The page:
Project Lever team is а finalist at the Harvard Education Innovation Pitch Competition Harvard Innovation Lab!
Harvard Innovation Lab
Harvard Graduate School of Education
On August 24th, a jury in a federal court in California ruled that Samsung had violated some of Apple’s patents and awarded $1 billion in damages to be paid by Samsung – the amount that might be easily tripled.
The Economist discusses implications for the tech world:
The outcome of the case will have significant repercussions in the tech world. For a start, it will encourage Apple to lob even more lawsuits at firms it believes are ripping off its intellectual property. It will also encourage other companies that make smartphones and tablets either to license patents from Apple or to modify the design of products to minimise the risk they will be hit with lawsuits too.
Leaving aside the battles of tech giants, what does the verdict mean for the start-up companies?
Mr. Dale has emphasized the importance of taking ownership over the business project, as opposed to excessive reliance on mentors’ advice:
“My motto is, if you’re not the smartest person in the room about your company, you’re in trouble. Your mentors have different background and expertise, but how many hours a week does an entrepreneur spend thinking about his or her business? Forty? Eighty? More like a hundred? And how many hours does the mentor spend..? Running your own business is part of the fun.”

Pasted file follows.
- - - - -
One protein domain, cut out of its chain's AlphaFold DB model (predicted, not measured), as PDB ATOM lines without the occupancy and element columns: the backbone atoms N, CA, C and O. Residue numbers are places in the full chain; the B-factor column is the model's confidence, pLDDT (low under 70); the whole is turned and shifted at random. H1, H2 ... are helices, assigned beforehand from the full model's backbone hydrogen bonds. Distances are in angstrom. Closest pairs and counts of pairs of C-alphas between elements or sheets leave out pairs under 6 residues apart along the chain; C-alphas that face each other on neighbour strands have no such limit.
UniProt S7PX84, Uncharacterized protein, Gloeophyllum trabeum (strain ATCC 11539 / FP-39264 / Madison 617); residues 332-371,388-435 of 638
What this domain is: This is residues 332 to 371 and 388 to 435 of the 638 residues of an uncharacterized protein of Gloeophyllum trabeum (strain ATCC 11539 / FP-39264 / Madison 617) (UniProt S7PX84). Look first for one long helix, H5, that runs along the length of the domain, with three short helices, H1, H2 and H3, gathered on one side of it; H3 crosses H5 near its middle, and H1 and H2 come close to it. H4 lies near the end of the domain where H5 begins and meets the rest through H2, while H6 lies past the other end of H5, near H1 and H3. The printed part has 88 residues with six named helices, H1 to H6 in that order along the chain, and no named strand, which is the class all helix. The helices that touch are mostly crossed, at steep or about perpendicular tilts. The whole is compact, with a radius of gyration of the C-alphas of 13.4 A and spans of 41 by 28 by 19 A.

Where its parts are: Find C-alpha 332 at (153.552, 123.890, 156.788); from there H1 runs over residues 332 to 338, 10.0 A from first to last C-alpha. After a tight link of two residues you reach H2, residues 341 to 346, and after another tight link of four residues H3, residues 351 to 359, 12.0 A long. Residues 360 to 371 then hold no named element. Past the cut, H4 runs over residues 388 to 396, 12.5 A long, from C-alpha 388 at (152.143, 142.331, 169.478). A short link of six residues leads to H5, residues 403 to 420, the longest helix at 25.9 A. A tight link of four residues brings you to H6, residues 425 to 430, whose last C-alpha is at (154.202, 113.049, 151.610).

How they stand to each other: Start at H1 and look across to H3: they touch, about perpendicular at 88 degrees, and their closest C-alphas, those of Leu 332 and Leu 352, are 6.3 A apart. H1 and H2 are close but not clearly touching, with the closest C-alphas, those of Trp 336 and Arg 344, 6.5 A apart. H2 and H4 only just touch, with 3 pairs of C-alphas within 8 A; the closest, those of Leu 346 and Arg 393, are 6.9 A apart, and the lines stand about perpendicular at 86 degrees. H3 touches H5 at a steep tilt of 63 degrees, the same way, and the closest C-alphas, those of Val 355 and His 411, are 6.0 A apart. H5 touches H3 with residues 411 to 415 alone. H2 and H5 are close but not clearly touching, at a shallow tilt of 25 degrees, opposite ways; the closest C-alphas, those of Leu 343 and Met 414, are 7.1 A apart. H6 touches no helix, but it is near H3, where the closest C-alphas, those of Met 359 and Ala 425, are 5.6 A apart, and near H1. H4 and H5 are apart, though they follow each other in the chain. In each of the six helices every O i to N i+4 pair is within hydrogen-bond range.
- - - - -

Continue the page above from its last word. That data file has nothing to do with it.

Prof. Zack Cooper is an Assistant Professor of Health Policy and of Economics at Yale University . Prof. Cooper is a health economist and an expert in health care policy. He received his PhD from London School of Economics in 2011.
In his speech at the Healthbox accelerator kick-off in Boston on Thursday, August 16th, Prof. Cooper spoke of the need to shift from selling individual health care products towards selling health outcomes (a service). An example of such approach would be switching from selling a drug to selling a package to treat cancer patients. In the future, companies would be delivering the result, rather than selling a particular product.
Margaret Chan is the Director-General of the World Health Organization. Chan has previously served as Director of Health of Hong Kong Government (1994-2003), representative of the WHO Director-General for Pandemic Influenza and WHO Assistant Director-General for Communicable Diseases (2003-2006).
What determines success at the organization such as the WHO?
Have a thick skin. You must to stay true to your goals and not get pulled into many different directions by different interest groups.
Of course as a professional, you must have technical competence and have to know what you're doing. You have to adhere to the highest standards of medical science, medical evidence, to make the best decisions. You have to stay neutral and true to science and your professional training.
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